This week’s Money20/20 conference in Las Vegas seemed equal parts Athenian democracy and New York Stock Exchange floor. Thousands of people huddled together in discussion spaces to hear an exchange of ideas and perhaps pick up some stray wisdom for their business or personal finances. And yet the central expo hall could be a chaotic fever dream of sales pitches.
The drumbeat driving all of this was the search for what’s new:
"Identity is the new money," said panelists from PayPal and Citi.
"Data is the new oil," was attributed to executives at both BBVA and Mastercard.
Or what’s next, which itself seemed contradictory at times:
"Simply being good at one thing is a great starting point, but it won’t last," David Talach, the general manager of payments at Square, said Wednesday at the conference. "Even with suites of products, that window will close."
Meanwhile, the splashiest news announcement at the conference was just that: a new suite of products in a payment platform by Uber.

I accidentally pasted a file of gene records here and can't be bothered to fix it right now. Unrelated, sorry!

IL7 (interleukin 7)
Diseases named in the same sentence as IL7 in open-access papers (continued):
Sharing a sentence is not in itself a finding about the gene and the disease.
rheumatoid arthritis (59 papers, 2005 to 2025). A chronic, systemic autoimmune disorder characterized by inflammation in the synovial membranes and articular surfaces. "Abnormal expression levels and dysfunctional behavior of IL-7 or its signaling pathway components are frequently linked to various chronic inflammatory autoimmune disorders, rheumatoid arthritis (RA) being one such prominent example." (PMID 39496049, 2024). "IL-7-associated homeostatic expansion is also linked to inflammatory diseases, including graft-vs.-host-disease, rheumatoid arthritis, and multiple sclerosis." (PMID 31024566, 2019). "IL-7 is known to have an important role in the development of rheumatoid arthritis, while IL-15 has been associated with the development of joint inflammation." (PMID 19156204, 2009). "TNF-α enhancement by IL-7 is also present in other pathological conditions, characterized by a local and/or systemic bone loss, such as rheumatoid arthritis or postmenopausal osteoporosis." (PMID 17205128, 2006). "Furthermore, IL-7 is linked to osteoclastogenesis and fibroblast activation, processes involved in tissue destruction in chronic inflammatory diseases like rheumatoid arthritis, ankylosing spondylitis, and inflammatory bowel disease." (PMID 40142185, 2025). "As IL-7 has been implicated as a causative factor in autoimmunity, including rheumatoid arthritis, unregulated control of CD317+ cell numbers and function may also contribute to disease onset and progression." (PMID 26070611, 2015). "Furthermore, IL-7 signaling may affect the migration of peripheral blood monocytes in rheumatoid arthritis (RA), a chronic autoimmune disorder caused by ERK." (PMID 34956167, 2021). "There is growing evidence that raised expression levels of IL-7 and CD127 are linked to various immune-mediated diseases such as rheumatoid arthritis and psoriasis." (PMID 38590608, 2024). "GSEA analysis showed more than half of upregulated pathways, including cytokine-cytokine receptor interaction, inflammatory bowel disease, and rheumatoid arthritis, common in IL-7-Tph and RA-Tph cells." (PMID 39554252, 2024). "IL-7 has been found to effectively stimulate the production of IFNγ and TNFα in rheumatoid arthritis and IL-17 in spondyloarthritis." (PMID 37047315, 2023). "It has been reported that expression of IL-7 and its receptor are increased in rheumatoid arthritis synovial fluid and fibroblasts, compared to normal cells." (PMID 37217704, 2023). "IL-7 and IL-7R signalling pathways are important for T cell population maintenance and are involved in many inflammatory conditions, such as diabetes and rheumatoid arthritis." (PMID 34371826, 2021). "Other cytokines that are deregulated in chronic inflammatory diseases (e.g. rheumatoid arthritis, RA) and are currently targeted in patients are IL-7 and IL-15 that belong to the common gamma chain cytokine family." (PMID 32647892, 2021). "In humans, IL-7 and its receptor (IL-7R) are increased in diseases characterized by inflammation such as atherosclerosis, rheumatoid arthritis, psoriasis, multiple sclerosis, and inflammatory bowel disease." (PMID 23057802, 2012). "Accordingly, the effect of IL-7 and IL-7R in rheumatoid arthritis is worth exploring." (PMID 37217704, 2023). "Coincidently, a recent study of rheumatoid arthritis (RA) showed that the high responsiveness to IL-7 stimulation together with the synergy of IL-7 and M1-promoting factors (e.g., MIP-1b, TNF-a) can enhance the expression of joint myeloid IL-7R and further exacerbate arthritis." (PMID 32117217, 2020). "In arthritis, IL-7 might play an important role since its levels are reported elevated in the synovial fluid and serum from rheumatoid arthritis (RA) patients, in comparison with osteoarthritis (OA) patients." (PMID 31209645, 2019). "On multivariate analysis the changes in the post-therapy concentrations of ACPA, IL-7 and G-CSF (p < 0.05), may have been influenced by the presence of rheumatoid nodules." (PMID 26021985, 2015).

Other legacy brands drilled the idea that, "Hey, we’re not just this." Even arriving at the airport, those retrieving their luggage were surrounded by digital Mastercard billboards that read, "Vegas, our game goes beyond cards."
Yet couched beneath the pivots toward the future was a fear of stagnation:
"Our biggest competitor is inertia — a lack of awareness in the marketplace," said Dustin Cohn, head of brand and marketing for consumer and investment management at Goldman Sachs.
And a desire to connect to people, be it as they reflect all of us:
- "You are what you spend."
"Data is an extension of the individual’s identity … [that] can and should be used to create a more sustainable world," said Carlos Torres Vila, BBVA’s chief executive.
Or on a virtual level:
Peggy Mangot, the head of Wells Fargo’s Greenhouse, described her bank’s money management tool as a coach standing side by side with the consumer, helping him or her create better outcomes.
But an unequivocally human plea hit me the hardest:
"I would rather die than to disappoint a Walmart or an Apple or a Stash or an Uber or anyone else," said Green Dot CEO Steve Streit, on what keeps him motivated after 20 years leading the company. "Or a Green Dot customer who calls me at midnight because they got my cell phone off the internet, and is angry because this and that happened to their card — and I’d handle it. And there’s a certain piece of that that becomes addictive."
It's easy among 12,000 reported attendees to feel anonymous. But in hearing such a raw ache amid the polish of public relations, I found the beating heart of banking.